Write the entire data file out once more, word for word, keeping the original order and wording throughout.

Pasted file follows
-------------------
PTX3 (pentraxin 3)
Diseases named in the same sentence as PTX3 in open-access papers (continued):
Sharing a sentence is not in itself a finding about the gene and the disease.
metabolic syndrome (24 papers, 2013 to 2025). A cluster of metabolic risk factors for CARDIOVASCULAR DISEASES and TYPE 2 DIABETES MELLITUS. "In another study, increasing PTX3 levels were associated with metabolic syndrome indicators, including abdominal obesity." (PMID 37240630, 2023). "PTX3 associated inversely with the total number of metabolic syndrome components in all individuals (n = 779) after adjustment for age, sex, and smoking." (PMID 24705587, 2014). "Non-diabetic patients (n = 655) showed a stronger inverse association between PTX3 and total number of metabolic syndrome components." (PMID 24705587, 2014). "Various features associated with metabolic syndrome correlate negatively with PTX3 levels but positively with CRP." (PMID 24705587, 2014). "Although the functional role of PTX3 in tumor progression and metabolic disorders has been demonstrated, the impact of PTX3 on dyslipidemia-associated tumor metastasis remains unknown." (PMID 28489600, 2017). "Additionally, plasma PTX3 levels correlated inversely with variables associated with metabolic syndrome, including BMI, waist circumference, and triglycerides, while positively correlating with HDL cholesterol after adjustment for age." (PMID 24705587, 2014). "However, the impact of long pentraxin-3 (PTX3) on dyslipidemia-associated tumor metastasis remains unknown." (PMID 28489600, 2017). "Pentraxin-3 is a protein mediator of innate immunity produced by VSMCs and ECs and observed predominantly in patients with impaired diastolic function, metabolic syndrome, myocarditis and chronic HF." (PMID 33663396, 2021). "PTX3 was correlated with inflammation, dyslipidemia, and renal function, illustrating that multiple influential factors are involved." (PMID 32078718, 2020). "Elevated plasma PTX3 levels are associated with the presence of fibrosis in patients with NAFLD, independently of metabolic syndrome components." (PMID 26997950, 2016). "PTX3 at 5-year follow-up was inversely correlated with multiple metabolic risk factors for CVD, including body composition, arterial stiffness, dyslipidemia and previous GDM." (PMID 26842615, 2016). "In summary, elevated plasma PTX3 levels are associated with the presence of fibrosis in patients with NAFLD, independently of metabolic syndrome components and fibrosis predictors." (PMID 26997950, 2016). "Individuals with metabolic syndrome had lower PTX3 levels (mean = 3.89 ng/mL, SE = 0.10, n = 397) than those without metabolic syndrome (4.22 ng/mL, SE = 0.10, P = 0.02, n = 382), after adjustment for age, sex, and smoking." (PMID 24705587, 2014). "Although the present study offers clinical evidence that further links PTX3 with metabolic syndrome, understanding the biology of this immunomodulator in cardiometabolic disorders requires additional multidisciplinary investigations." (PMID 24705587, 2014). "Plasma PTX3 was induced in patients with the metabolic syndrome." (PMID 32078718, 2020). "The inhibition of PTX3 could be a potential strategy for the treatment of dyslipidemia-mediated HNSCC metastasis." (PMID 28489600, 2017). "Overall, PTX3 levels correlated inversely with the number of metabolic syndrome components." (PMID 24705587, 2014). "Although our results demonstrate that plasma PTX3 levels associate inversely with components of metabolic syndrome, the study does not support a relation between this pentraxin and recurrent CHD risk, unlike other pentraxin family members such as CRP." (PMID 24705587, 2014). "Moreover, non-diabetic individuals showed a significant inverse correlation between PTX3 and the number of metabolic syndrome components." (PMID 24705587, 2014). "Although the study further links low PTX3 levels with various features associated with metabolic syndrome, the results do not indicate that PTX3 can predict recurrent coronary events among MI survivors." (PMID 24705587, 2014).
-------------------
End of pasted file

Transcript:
PTX3 (pentraxin 3)
Diseases named in the same sentence as PTX3 in open-access papers (continued):
Sharing a sentence is not in itself a finding about the gene and the disease.
metabolic syndrome (24 papers, 2013 to 2025). A cluster of metabolic risk factors for CARDIOVASCULAR DISEASES and TYPE 2 DIABETES MELLITUS. "In another study, increasing PTX3 levels were associated with metabolic syndrome indicators, including abdominal obesity." (PMID 37240630, 2023). "PTX3 associated inversely with the total number of metabolic syndrome components in all individuals (n = 779) after adjustment for age, sex, and smoking." (PMID 24705587, 2014). "Non-diabetic patients (n = 655) showed a stronger inverse association between PTX3 and total number of metabolic syndrome components." (PMID 24705587, 2014). "Various features associated with metabolic syndrome correlate negatively with PTX3 levels but positively with CRP." (PMID 24705587, 2014). "Although the functional role of PTX3 in tumor progression and metabolic disorders has been demonstrated, the impact of PTX3 on dyslipidemia-associated tumor metastasis remains unknown." (PMID 28489600, 2017). "Additionally, plasma PTX3 levels correlated inversely with variables associated with metabolic syndrome, including BMI, waist circumference, and triglycerides, while positively correlating with HDL cholesterol after adjustment for age." (PMID 24705587, 2014). "However, the impact of long pentraxin-3 (PTX3) on dyslipidemia-associated tumor metastasis remains unknown." (PMID 28489600, 2017). "Pentraxin-3 is a protein mediator of innate immunity produced by VSMCs and ECs and observed predominantly in patients with impaired diastolic function, metabolic syndrome, myocarditis and chronic HF." (PMID 33663396, 2021). "PTX3 was correlated with inflammation, dyslipidemia, and renal function, illustrating that multiple influential factors are involved." (PMID 32078718, 2020). "Elevated plasma PTX3 levels are associated with the presence of fibrosis in patients with NAFLD, independently of metabolic syndrome components." (PMID 26997950, 2016). "PTX3 at 5-year follow-up was inversely correlated with multiple metabolic risk factors for CVD, including body composition, arterial stiffness, dyslipidemia and previous GDM." (PMID 26842615, 2016). "In summary, elevated plasma PTX3 levels are associated with the presence of fibrosis in patients with NAFLD, independently of metabolic syndrome components and fibrosis predictors." (PMID 26997950, 2016). "Individuals with metabolic syndrome had lower PTX3 levels (mean = 3.89 ng/mL, SE = 0.10, n = 397) than those without metabolic syndrome (4.22 ng/mL, SE = 0.10, P = 0.02, n = 382), after adjustment for age, sex, and smoking." (PMID 24705587, 2014). "Although the present study offers clinical evidence that further links PTX3 with metabolic syndrome, understanding the biology of this immunomodulator in cardiometabolic disorders requires additional multidisciplinary investigations." (PMID 24705587, 2014). "Plasma PTX3 was induced in patients with the metabolic syndrome." (PMID 32078718, 2020). "The inhibition of PTX3 could be a potential strategy for the treatment of dyslipidemia-mediated HNSCC metastasis." (PMID 28489600, 2017). "Overall, PTX3 levels correlated inversely with the number of metabolic syndrome components." (PMID 24705587, 2014). "Although our results demonstrate that plasma PTX3 levels associate inversely with components of metabolic syndrome, the study does not support a relation between this pentraxin and recurrent CHD risk, unlike other pentraxin family members such as CRP." (PMID 24705587, 2014). "Moreover, non-diabetic individuals showed a significant inverse correlation between PTX3 and the number of metabolic syndrome components." (PMID 24705587, 2014). "Although the study further links low PTX3 levels with various features associated with metabolic syndrome, the results do not indicate that PTX3 can predict recurrent coronary events among MI survivors." (PMID 24705587, 2014).